I think this approach would also have some Android OEMs take a look at Windows Phone if you promised them some post sale revenue.  The mobile app store has become a place people expect to spend money, so if you tell Samsung or HTC they will get a few bucks a year from each user….

Just trying to think outside the box!


Two Images That Show Off the New Microsoft

Frank Shaw, head of communications at Microsoft, tweeted this:


I do see that the individual Office apps are running on an Android phone.  This would be an update to the current Office Mobile, and would be the same as iOS and Windows Phone 10 (at launch).


…and then when you open the Sunrise app on Android you are greeted with this image:

2015-02-12 05.18.46



All the Windows

So today Microsoft is revealing more about Windows 10.  A few months ago they released the first preview that was geared toward enterprise, but today we are supposed to hear more about their consumer offerings including mobile.

It is pretty evident where Microsoft is going on the PC.  My interest is to see what they say on mobile.  There are a number of features I am interested in, but I am going to judge this on something else.  They need to sell me and a lot of other people that they are all in on their own mobile operating system.  I know they are all in on mobile because a nice modern touch version of Office runs well on my iPad and Nexus 7, but it is time to hear what they are doing on the Windows side.

What do you want to hear from Windows team in Redmond?


Twitter: What I Use

I get this question a lot.  What Twitter client do you use on X platform?  So now I can just send them here.  First let’s get this out of the way.  I don’t use the actual first party Twitter client on anything.



Fenix – I have been using Fenix for a few months, and am thrilled with how it works.  It is used daily on my Samsung Galaxy S5 and Nexus 7.  The black theme and easy navigation have made this my go to.  Other good options are Talon and Falcon which just came out with a new version today.

Download Fenix from Google Play

Windows & Windows Phone


Tweetium – The future of Windows is universal apps, and Tweetium is living in the future now.  This app works on Windows Phone 8.1 and your PC running Windows 8.1 or higher. I use it on a Lumia 1520 and Surface.  This is the type of app Microsoft had in mind when they designed the new modern interface.  If there were more apps like this the story in Windows Phone land could be a lot different.  For those users looking for a Windows desktop app, launch Tweetdeck in your browser.  The only app I liked is gone! R.I.P. MetroTwit.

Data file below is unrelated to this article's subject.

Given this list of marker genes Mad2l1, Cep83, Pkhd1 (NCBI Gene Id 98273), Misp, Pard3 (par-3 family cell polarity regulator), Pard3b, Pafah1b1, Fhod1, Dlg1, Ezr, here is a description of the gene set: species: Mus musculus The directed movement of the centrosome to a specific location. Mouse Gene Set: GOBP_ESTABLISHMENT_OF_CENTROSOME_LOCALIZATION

Download Tweetium for Windows 8

Download Tweetium for Windows Phone

Mac OS X and iOS


Tweetbot – I have not been in the world of OS X for a while, but have heard a lot of the chatter about Tweetbot.  I used it on an iPhone and was super pleased, and now that I have a Retina MacBook Pro I see why users love this app.  From design to ease of use this app gets it all right.  Just beware many users complain about the lack of updates to the iPad version of the app.  If you have an iPhone or a Mac, get this app now.

Download Tweetbot for iOS 

Download Tweetbot for Mac OS X


I will keep this post updated as I change the apps I use which seems to happen quite often.  What are you using to connect to Twitter on your device?


Google Now Should Be Renamed GMAIL Now

I just responded to an e-mail the same way I have responded to e-mails asking the same question for months now.  The question of course is, “Why does my Galaxy not track my flight info?”.   The answer of course is that the Google Now feature of Android phones is only useful if you use Gmail.  We see advertisements and news articles all the time telling us how Google Now will automatically track your flight, your package, and as of yesterday your bus trip.  These all sound great.  Just one little issue.  This only works if you use Gmail for everything.

Many people travel for work, and it would make sense that their flight confirmations are sent to a work e-mail account.  The same can go for packages of course, and other things you want tracked.  Google is sad to tell you that you are out of luck.  Wait, what happens if you use Google Apps? Well this can work, right?  Yes you can use Google Now with a Google Apps account, but then it won’t use your personal e-mail account.  You must pick one!  So if you have a family vacation coming up, that trip will be missed.  Why can’t Google scan the e-mails you put on your phone and get the relevant information for you?  Is it that they want to force all of your e-mails onto their servers? 

The scariest thing I am starting to see are people forwarding their work e-mail to their Gmail accounts just to get this service to be useful.  So IT and legal teams across the world who craft policies and retention rules for their company are being circumvented.  I am sure we have all gotten those e-mails that state a message from Gmail is being sent on behalf of someone.